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The lake is over a foot higher than its targeted level for this time of year (and close to summertime "Full Pool"). However, the actual level is subject to the weather. We have had a LOT of rain during the last few weeks. Further, the target lake level by the end of March is another foot lower than that of the end of December. In total, we are about 2 feet over the target for the end of March.

However, we have 94 days before that target. The Lakeport dam is currently discharging about 1000 CFS. That lowers the lake about 1/2" per day, about half of the maximum 1" a day the dam can achieve. At the current discharge rate, the lake would be down to the end of March target in mid February, well ahead of schedule.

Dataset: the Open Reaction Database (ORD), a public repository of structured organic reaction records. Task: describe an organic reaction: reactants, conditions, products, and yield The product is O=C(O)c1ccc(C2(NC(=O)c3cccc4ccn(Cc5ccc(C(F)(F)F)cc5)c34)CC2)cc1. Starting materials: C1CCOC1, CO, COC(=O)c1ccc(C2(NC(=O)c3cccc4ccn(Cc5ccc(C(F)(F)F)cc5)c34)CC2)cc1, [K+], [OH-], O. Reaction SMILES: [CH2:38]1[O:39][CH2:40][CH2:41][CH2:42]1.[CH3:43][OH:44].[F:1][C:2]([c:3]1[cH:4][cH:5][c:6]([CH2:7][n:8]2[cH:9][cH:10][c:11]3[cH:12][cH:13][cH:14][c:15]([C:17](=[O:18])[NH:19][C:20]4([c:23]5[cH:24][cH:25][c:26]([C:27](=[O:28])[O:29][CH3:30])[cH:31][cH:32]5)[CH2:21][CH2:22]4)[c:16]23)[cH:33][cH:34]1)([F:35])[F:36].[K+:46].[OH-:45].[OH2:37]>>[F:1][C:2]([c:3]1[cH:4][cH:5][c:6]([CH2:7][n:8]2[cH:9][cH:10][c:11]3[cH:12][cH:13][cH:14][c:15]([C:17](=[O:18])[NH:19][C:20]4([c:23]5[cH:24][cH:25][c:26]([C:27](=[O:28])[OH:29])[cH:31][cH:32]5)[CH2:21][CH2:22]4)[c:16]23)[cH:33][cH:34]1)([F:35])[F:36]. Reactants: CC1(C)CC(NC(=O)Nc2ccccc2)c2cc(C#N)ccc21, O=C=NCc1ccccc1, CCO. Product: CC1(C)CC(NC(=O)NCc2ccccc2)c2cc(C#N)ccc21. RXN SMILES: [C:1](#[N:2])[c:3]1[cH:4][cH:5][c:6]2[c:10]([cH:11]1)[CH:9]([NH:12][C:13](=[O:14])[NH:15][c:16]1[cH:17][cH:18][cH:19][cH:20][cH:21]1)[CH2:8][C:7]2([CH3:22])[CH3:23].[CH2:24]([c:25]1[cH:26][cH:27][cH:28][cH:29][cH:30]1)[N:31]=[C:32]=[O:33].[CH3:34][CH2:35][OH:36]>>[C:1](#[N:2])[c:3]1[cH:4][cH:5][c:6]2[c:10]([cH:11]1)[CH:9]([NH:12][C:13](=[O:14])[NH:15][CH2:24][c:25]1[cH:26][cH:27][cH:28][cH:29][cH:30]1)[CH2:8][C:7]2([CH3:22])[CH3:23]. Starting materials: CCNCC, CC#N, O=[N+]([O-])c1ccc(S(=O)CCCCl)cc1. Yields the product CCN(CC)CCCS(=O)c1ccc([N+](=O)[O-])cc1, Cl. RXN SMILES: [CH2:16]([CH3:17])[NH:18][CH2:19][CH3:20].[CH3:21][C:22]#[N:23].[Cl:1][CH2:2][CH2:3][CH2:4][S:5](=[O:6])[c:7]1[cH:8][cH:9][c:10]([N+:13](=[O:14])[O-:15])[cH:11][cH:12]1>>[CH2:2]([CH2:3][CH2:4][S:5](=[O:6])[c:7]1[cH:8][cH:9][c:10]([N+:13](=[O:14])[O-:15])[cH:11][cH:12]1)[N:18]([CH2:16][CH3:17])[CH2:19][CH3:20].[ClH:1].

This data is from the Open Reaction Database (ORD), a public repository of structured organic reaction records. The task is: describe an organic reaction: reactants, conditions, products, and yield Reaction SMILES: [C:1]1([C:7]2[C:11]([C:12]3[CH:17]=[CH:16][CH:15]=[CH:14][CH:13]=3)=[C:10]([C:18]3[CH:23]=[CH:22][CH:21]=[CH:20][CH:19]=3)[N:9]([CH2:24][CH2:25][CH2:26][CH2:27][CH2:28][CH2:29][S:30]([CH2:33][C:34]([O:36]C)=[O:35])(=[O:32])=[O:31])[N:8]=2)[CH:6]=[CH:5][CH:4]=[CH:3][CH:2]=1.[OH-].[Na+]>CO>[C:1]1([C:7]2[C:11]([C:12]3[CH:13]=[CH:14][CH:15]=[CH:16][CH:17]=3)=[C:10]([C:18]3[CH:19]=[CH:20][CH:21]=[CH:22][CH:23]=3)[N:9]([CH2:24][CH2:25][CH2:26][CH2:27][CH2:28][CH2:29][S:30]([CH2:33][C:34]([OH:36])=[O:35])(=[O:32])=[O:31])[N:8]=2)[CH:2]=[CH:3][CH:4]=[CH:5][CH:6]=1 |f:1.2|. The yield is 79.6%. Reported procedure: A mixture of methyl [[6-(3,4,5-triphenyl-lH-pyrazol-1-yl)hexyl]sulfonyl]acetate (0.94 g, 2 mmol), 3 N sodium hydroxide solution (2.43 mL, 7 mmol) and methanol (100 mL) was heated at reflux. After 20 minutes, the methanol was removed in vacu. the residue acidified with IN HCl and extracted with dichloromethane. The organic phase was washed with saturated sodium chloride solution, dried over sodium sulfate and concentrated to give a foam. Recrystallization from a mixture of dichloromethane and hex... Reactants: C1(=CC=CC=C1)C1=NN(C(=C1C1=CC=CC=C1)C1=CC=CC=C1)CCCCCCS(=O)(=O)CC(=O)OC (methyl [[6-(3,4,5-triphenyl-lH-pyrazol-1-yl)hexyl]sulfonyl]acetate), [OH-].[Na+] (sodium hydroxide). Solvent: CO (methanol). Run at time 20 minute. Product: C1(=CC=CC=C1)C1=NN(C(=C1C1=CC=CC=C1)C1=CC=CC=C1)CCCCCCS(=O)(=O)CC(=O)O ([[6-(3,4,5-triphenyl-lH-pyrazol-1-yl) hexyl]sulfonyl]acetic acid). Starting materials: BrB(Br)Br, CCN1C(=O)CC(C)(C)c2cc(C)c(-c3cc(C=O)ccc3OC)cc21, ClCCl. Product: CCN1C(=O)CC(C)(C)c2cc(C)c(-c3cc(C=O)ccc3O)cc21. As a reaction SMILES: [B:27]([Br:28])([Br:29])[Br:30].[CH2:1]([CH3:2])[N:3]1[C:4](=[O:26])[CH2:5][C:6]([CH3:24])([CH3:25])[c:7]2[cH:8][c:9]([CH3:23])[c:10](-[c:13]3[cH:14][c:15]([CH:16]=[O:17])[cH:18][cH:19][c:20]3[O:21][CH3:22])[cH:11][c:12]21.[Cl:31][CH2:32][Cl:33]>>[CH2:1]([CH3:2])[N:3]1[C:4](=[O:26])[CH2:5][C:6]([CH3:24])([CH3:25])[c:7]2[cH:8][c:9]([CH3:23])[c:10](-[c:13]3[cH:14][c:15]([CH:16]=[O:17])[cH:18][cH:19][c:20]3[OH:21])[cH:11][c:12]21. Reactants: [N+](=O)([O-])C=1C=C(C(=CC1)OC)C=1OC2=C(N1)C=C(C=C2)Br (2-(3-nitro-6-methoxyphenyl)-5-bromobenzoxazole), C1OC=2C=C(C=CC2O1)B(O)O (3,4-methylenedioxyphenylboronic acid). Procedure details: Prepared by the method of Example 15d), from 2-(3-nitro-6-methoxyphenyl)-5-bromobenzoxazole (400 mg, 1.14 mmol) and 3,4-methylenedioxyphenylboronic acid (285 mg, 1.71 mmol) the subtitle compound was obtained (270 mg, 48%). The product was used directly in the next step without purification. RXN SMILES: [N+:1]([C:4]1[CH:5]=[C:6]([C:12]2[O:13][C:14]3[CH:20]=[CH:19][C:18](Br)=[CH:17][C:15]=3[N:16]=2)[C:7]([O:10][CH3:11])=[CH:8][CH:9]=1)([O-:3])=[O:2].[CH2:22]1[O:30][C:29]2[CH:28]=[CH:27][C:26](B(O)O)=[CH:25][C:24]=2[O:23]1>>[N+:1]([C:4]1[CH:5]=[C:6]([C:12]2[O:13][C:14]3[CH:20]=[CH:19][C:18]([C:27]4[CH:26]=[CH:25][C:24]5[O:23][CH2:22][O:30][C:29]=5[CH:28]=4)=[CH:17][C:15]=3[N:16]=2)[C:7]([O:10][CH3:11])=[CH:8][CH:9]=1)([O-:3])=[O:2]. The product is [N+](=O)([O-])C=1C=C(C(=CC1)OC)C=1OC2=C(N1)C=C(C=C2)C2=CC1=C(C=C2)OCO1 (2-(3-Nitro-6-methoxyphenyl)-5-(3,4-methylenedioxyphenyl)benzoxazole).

Further, as the weather shifts from rain to snow, and the ground freezes, there will be far less runoff. The next two week forecast is for a foot of SNOW rather than rain. While weather is uncertain, it is very likely that rain and runoff will decrease significantly for the next 3 months. Once the lake starts to freeze, snow will accumulate on the ice and the impact of any moisture will be delayed until spring melt.

In addition, the reason for the drawdown is to accommodate the spring melt. If we continue to get warm temps and rain, there will be significantly less spring melt for the lake to absorb so if it was a little over target, it might not matter as much.